Keeping a plant around is an effortless way to bring color into your life and a bit of inspiration as well. The problem is having enough time to care for another living being when you’re already too busy taking care of yourself and your family. There are some labor-intensive plants out there amid the more easy-to-care-for flora, but if you can’t tell your croton from your anthurium, don’t fret. Here’s a list of the top ten carefree houseplants for your home or anywhere else.
This little plant owes its namesake to its appearance, as the fuzzy leaves resemble the ears of a rabbit. The “fur” protects it from water loss via evaporation and it grows decently fast, with a few new leaves every two months or so. It’s not that colorful, though, so if you’re looking for some bright hues, keep reading.
The snake plant is well-known for its hardy nature and ability to grow almost anywhere. It’s a good first plant for beginners, but veteran houseplant owners may find its upright yellow-rimmed leaves appealing as well. For a desktop version, the dwarf rosette variety is compact and equally durable.
A succulent hailing from South Africa, the jade plant won’t die off if it doesn’t get enough water. Instead, it goes dormant and will be rehydrated and begin growing again once watered in this state. The small leaves are dainty and inviting, but the similarly small roots can be a hazard, so be aware.
As the name implies, this type of cacti tends to bloom in mid-to-late December. The flowers vary in color, from lilac and salmon to deep red and white. There is some care beyond watering involved, as pruning after blooming is encouraged for fuller blooms the following year. Nevertheless, it’s a colorful option and popular for those looking to care for cacti.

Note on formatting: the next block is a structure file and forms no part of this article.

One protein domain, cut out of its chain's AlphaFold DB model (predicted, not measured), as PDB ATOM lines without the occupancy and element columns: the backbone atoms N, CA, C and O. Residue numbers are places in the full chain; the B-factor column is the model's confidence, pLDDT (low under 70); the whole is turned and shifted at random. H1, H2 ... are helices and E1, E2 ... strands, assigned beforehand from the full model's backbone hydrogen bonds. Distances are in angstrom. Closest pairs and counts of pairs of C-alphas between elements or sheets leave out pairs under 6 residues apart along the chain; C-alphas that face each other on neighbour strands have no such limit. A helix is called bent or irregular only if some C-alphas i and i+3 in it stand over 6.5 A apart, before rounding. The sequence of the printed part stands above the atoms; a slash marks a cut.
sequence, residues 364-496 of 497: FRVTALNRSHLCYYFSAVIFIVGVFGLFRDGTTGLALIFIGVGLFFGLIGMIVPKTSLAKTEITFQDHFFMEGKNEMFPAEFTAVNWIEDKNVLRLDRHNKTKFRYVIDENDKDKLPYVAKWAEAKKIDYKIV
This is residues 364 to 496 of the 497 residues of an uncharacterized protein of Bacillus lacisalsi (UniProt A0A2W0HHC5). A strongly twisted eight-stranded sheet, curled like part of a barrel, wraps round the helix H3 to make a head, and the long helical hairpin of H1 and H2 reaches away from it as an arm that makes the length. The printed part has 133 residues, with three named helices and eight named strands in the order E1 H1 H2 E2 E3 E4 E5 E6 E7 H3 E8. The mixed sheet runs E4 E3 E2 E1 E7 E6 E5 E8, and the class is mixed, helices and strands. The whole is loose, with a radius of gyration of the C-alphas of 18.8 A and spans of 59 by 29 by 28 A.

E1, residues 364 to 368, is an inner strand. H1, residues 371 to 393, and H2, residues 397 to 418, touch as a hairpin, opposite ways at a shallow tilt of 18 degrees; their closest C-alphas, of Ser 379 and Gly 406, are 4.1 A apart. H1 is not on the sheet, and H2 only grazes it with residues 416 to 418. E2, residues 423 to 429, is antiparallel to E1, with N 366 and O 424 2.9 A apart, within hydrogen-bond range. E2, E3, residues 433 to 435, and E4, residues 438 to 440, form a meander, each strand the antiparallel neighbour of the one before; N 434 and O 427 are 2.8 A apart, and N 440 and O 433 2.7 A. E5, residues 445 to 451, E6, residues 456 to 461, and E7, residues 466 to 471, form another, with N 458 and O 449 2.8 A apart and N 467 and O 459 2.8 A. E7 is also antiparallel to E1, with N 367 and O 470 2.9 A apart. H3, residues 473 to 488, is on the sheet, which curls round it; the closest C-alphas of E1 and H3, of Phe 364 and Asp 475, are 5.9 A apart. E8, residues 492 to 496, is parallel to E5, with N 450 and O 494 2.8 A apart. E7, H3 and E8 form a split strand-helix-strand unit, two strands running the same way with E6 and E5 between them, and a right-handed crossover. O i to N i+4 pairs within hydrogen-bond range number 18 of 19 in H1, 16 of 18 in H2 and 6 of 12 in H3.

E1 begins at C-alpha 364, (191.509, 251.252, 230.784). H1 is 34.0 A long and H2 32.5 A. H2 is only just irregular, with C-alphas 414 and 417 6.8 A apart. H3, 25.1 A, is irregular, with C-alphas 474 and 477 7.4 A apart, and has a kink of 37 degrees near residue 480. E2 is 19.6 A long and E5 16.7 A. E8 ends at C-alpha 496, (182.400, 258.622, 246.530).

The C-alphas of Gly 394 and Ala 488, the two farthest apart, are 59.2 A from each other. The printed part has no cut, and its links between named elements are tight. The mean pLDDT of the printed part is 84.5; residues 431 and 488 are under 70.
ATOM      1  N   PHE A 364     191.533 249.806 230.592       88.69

Crown of Thorns
This succulent blooms year-round with little red flowers to add a pop of color. It’s easily maintained as well, only requiring a bit of water. Originally from Madagascar, the plant does earn its name: the thorns and sap can cause swelling or even blisters if not handled properly.
Speaking of blisters, this plant pulls double duty of not only being a source of greenery but also medically helpful. If you are ever unlucky enough to get burned, the sap from aloe leaves can be used to speed up the healing process. Just cut off a bit of a leaf and apply. (Don’t worry- it all grows back.)
Finally, a plant that won’t wither under fluorescent lights. This species can thrive with nearly any light source, making it the perfect option for cubicles or even bathrooms. The waxy peperomia is also much better suited for humid environments, unlike more popular succulents.
Simple and classic, the African Violet has remained a popular houseplant for decades. Between relatively easy care (although additional work, like bi-weekly fertilizer, can help) and vibrant purple flowers that bloom multiple times a year, it’s hard to deny the appeal. Keep it in bright but indirect sunlight for best results.
Don’t have the time to worry about soil? The air plant is for you. Tovah Martin, the author of The Indestructible Houseplant, says to “Dunk them in water for about two to three hours every ten days or so.” Be careful, though, as the plant is spiky.
For the most variety and color from your easy houseplant, there’s only one choice: the begonia. Requiring only a bit of water regularly and next to none in the winter, the begonia comes in a wide array of hues and patterns. It is this freedom that makes it the Ultimate Easy-To-Care-For Houseplant.*
*Title not official.